Iram Leon and Elaine Chung, the president and vice president of Austin Runners Club, tied the knot Saturday in a ceremony themed around running, which shouldn’t surprise anyone who knows them. They met, after all, through the Austin Runners Club, while both were training for a marathon.

Wedding invites were printed on race bibs.

RELATED: Austin runner with brain cancer pushes daughter in stroller to marathon win

I met Leon in 2013, just after he’d won the overall title at the Gusher Marathon in Beaumont – while pushing his daughter in a stroller. He’d been diagnosed with brain cancer in November 2010, after collapsing at a birthday party.

A marble-sized tumor is entwined in the memory and language hub of his brain and has invisible “tentacles” that even doctors can’t detect. The average survival time for the disease is four years; only a third of patients live five years after diagnosis.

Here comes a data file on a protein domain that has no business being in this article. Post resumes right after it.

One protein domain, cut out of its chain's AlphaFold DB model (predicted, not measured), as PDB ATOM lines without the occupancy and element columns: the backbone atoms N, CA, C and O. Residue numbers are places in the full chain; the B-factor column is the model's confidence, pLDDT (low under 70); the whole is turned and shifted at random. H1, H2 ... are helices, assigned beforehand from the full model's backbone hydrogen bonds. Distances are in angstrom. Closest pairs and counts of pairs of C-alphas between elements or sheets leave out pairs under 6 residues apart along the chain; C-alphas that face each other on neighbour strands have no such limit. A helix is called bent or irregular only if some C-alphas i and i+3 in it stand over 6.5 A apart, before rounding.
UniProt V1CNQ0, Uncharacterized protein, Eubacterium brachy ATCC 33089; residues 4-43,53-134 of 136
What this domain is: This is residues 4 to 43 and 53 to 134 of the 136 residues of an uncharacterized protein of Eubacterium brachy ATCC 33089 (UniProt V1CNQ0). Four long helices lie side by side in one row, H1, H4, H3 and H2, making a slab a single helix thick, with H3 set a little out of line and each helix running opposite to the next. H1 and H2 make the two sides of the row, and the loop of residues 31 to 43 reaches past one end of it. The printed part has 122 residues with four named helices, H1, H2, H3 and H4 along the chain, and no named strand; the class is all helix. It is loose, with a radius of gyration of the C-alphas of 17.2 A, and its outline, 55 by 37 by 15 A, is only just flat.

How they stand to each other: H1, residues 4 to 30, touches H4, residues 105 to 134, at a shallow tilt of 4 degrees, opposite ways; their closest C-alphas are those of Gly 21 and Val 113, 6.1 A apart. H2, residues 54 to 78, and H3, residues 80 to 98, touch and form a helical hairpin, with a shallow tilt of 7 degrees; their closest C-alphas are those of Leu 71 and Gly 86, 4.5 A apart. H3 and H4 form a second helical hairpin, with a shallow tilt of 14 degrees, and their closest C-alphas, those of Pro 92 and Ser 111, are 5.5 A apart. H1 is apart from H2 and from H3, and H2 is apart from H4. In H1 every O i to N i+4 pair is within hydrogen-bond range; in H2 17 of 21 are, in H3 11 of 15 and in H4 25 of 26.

But Leon is 38. At his most recent checkup in June, doctors told him his tumor is stable. He’s still running regularly, and if you didn’t notice the scar that snakes across the side of his head you’d probably never guess he was sick.

Iram Leon, left, and Elaine Chung, right, tied the knot at a running-themed wedding on Aug. 18, 2018. Photo by Andrew Holmes

RELATED: Catching up with marathon runner and cancer survivor Iram Leon

Chris McClung, a running coach and co-owner of Rogue Running, officiated the ceremony, working in as many running puns as possible. He wrapped things up with this: “With the power vested in me by the state of Texas and getordained.org, I now pronounce you man and wife.”